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Shaktipat- The Indian Way to Enlightenment

In his article Between Coma and Convulsion, in Energy and Character, David Boadella quotes the report of a person studying the self—regulatory practices in India. Although this is a recent account, the yoga practice it describes has been used for many centuries in India:

I have been in India for about four months now and I thought the readers of Energy and Character might be interested in the similarities between Reichian work and Shaktipat or Kriya Yoga. The Sanscrit word ‘shakti’ means energy, bio-energy, or more correctly, bio— cosmic energy. Shaktipat is a practice which is described as the loosening of this energy by a guru from the way it may be blocked in us. When this shakti energy is loosened and no longer tightly bound by the control of the conscious mind it begins to circulate in the body. It is then said to open up energy channels or pathways, and usually begins to manifest in what are known as ‘kriya’. Kriyas are spontaneous movements of the body and of the respiratory system. One interesting aspect of kriyas, which resemble Reichian abreaction, is that they very often manifest as highly involved asanas (body postures) and as mudras (meditational postures involving the hands). I have seen many persons who practice shakipat enter a phase of intense energy flow in which breathing becomes rapid and involuntary and in which people begin with great rapidity to do asanas they never knew and which they ordinarily would never have been able to perform. Although the conscious practice of asanas facilitates this process, true hatha yoga (Indian techniques using physiological processes to integrate ones being) occurs involuntarily in this kriya phase. The burst of energy that results is sometimes astounding and may continue for well over an hour. The movements in some individuals are so intense and frantic they appear dangerous. In other persons the movements are soft, delicate and flowing. Thus some persons may breathe like locomotives, beat themselves repeatedly, stand on their heads, bellow, twist their limbs in the most unbelievable postures; others begin to dance harmoniously, to sing softly in languages they have never learned, to become playful and flirtatious and to utter strange sounds.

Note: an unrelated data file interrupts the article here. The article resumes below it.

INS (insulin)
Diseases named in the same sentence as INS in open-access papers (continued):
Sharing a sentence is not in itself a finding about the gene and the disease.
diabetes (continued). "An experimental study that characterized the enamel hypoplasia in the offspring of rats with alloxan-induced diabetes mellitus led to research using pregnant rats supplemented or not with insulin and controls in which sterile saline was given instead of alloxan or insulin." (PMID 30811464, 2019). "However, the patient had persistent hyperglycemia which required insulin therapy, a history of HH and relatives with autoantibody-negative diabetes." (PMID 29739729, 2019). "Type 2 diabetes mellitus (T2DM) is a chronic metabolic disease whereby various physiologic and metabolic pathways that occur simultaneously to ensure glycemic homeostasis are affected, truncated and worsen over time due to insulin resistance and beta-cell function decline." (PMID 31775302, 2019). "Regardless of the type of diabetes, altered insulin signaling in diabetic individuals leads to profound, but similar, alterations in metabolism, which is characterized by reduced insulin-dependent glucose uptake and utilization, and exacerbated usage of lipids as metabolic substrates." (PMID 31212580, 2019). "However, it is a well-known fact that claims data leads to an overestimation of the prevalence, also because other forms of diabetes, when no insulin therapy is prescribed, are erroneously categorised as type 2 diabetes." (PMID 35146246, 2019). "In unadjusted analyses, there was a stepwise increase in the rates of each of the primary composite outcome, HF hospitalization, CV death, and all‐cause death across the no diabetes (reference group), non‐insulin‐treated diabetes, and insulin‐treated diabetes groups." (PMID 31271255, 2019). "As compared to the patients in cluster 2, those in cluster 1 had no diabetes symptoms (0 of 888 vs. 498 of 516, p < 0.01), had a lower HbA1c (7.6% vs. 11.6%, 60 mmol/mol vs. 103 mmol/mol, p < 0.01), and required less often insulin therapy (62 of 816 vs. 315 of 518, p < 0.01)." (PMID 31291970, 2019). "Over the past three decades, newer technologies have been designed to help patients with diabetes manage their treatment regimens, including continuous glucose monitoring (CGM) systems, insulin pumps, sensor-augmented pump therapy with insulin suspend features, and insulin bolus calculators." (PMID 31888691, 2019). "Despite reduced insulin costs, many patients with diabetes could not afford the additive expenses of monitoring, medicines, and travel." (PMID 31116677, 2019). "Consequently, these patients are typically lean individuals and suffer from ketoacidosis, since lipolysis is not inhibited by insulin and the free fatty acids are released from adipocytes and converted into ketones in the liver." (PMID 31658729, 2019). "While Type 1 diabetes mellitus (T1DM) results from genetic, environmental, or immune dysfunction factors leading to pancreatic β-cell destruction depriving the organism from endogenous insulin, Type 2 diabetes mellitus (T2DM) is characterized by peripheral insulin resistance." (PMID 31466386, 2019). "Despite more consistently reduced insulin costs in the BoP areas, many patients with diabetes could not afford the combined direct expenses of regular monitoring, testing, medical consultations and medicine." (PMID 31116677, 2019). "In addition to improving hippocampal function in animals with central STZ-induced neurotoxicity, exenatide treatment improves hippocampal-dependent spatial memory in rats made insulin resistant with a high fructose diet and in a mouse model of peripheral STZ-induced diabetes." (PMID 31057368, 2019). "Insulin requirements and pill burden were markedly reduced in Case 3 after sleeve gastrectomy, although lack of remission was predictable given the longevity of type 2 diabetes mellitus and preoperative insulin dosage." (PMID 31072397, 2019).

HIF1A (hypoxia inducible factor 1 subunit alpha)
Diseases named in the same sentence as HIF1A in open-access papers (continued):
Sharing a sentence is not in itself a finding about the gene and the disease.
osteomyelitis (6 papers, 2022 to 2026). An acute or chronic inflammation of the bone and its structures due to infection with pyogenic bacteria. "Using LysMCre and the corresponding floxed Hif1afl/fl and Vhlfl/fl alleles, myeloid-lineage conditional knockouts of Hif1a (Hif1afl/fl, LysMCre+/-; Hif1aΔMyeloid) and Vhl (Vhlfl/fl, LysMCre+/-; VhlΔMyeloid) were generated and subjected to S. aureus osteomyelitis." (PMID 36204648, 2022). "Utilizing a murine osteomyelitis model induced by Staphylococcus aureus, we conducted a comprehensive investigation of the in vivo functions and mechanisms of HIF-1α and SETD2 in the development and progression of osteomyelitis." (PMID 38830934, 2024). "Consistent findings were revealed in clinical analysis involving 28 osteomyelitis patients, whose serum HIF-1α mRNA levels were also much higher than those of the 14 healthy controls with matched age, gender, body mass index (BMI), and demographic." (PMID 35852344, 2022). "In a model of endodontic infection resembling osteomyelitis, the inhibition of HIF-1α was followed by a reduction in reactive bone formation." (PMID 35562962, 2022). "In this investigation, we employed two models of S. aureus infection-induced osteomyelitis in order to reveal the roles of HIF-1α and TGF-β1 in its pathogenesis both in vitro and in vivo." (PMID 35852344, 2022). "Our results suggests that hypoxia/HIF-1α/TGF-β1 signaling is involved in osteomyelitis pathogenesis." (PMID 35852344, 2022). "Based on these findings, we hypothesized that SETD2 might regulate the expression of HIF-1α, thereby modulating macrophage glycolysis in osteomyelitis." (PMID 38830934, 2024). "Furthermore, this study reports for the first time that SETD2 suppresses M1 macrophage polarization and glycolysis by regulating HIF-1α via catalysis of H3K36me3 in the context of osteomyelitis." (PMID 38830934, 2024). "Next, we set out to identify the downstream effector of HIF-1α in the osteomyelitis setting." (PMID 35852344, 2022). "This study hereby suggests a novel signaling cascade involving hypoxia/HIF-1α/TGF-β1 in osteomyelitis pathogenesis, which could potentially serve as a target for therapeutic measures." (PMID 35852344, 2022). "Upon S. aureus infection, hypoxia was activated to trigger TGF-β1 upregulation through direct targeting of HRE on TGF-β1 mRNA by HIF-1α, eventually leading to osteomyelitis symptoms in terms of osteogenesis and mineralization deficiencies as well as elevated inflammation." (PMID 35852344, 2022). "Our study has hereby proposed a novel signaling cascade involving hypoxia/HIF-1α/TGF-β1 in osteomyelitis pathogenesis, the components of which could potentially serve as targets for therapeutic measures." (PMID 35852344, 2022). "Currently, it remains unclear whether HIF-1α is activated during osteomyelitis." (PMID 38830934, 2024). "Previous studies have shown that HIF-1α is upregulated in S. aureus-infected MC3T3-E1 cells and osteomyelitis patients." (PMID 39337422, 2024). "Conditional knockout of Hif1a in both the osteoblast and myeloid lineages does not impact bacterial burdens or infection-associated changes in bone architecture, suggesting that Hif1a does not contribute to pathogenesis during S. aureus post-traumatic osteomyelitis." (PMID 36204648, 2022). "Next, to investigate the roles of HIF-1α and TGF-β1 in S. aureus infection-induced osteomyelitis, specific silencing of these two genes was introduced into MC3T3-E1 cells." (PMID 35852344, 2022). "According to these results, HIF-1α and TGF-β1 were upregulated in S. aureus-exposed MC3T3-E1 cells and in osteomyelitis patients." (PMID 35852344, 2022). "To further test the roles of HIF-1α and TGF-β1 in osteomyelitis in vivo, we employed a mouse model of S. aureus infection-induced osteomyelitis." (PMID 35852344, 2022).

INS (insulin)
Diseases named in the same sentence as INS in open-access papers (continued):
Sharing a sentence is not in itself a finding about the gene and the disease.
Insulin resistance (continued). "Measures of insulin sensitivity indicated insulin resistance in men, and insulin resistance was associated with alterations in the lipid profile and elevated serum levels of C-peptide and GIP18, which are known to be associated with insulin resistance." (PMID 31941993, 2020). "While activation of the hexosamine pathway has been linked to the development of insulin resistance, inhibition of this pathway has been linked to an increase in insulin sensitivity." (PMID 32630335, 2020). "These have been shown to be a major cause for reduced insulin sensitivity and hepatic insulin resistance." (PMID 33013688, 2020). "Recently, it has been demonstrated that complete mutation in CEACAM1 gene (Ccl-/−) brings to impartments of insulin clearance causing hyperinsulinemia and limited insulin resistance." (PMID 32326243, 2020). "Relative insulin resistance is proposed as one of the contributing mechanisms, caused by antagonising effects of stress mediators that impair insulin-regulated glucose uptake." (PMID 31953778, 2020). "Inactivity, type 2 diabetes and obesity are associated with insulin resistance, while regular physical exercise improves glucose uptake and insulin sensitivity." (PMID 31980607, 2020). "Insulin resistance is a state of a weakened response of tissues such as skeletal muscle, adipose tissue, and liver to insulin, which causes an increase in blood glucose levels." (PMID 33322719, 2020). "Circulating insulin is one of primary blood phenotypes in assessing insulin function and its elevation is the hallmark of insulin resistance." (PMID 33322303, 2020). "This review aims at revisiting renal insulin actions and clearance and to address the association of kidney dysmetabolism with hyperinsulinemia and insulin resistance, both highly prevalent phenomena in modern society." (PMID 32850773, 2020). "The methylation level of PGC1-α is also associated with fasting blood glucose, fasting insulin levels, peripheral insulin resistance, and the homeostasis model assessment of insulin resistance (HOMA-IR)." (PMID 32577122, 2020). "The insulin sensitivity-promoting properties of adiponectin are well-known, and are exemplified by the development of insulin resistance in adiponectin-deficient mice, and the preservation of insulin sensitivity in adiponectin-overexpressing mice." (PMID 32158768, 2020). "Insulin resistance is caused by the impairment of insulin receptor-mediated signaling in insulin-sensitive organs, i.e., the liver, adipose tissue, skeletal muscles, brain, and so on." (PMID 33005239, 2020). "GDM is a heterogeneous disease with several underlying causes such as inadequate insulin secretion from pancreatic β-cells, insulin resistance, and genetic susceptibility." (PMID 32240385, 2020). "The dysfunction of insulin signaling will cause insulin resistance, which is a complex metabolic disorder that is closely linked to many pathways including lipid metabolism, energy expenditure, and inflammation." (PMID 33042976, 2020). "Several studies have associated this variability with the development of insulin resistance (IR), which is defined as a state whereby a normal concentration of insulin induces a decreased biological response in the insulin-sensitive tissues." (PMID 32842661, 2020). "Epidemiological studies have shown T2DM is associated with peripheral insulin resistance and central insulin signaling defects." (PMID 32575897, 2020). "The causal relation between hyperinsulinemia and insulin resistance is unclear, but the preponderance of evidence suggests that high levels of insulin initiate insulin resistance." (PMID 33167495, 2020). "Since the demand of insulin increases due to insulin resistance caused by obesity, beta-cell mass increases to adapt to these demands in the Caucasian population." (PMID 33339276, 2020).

The explanation for this is that the shakti is opening or purifying obstructions in the energy pathways, that the individual is working out the results of past actions and experience, and that an evolutionary process is allowed to unfold which eventually will result in an expansion of awareness.

In this kind of meditation the individual sits still, but not rigidly; he doesn’t concentrate in any way, but simply relaxes as much as possible and permits the energy to do its thing. The energy is of course thought of as ultimately cosmic or divine. Hence the path of enlightenment lies in relinquishing ego control and identifications and allowing this bio—cosmic energy to express itself and lead us. The final results of this process is the opening of the highest brain centres in a new type of consciousness in which the individual merges with the universal consciousness. The total process takes a very long time but this should not dissuade us as each stage has its own rewards. The bodily spasms, automatic breathing, asanas, contortions and reflex patterns that manifest spontaneously as the energy gains momentum all serve to purify the organism. Though some of these phenomena may sound strange they are not experienced as unpleasant once the practitioner no longer totally identifies with bodily processes. Thus the meditator can be totally in their body without identifying totally with its experiences.

See an Occidentlal approach to Shaktipat Life’s Little Secrets and LifeStream.

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